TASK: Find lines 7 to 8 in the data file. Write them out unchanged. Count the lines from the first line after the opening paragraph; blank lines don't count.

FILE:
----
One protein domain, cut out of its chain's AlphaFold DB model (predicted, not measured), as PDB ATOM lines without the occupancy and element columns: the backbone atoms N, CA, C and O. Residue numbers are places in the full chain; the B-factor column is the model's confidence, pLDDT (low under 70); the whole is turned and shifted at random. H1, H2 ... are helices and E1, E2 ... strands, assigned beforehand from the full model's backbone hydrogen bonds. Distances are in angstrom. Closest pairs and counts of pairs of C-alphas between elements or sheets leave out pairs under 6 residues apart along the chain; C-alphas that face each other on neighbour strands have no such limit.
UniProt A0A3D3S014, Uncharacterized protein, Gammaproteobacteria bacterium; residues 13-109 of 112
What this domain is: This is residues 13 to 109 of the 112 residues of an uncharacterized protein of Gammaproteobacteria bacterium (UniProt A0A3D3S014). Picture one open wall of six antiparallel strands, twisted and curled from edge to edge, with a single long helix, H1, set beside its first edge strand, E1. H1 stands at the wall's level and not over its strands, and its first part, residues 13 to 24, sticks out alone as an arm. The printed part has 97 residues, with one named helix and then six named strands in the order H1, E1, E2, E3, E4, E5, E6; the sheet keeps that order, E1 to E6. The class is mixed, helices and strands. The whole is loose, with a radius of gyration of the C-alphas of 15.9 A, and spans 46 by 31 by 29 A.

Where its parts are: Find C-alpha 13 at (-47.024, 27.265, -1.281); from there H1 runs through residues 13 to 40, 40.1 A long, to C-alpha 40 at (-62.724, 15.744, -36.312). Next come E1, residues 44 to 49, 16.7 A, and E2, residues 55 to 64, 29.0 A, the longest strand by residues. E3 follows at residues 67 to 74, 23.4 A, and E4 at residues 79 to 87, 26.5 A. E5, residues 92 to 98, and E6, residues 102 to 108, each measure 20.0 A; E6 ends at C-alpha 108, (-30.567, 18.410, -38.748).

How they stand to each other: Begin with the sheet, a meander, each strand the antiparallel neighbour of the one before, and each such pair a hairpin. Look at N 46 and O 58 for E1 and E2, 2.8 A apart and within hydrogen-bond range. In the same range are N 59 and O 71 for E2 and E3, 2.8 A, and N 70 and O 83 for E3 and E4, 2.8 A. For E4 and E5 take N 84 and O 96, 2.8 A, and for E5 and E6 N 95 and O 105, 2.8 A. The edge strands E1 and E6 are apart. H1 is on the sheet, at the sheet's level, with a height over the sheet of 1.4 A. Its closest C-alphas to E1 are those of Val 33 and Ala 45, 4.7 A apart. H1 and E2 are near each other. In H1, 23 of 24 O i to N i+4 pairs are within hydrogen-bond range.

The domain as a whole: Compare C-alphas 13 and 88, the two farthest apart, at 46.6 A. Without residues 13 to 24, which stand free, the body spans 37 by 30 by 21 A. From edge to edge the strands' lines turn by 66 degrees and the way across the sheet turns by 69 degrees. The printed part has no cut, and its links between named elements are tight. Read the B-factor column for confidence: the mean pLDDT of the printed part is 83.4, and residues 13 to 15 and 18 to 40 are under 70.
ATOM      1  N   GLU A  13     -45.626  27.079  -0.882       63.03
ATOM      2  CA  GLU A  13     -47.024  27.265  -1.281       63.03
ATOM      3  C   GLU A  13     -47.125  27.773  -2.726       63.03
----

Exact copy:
ATOM      2  CA  GLU A  13     -47.024  27.265  -1.281       63.03
ATOM      3  C   GLU A  13     -47.125  27.773  -2.726       63.03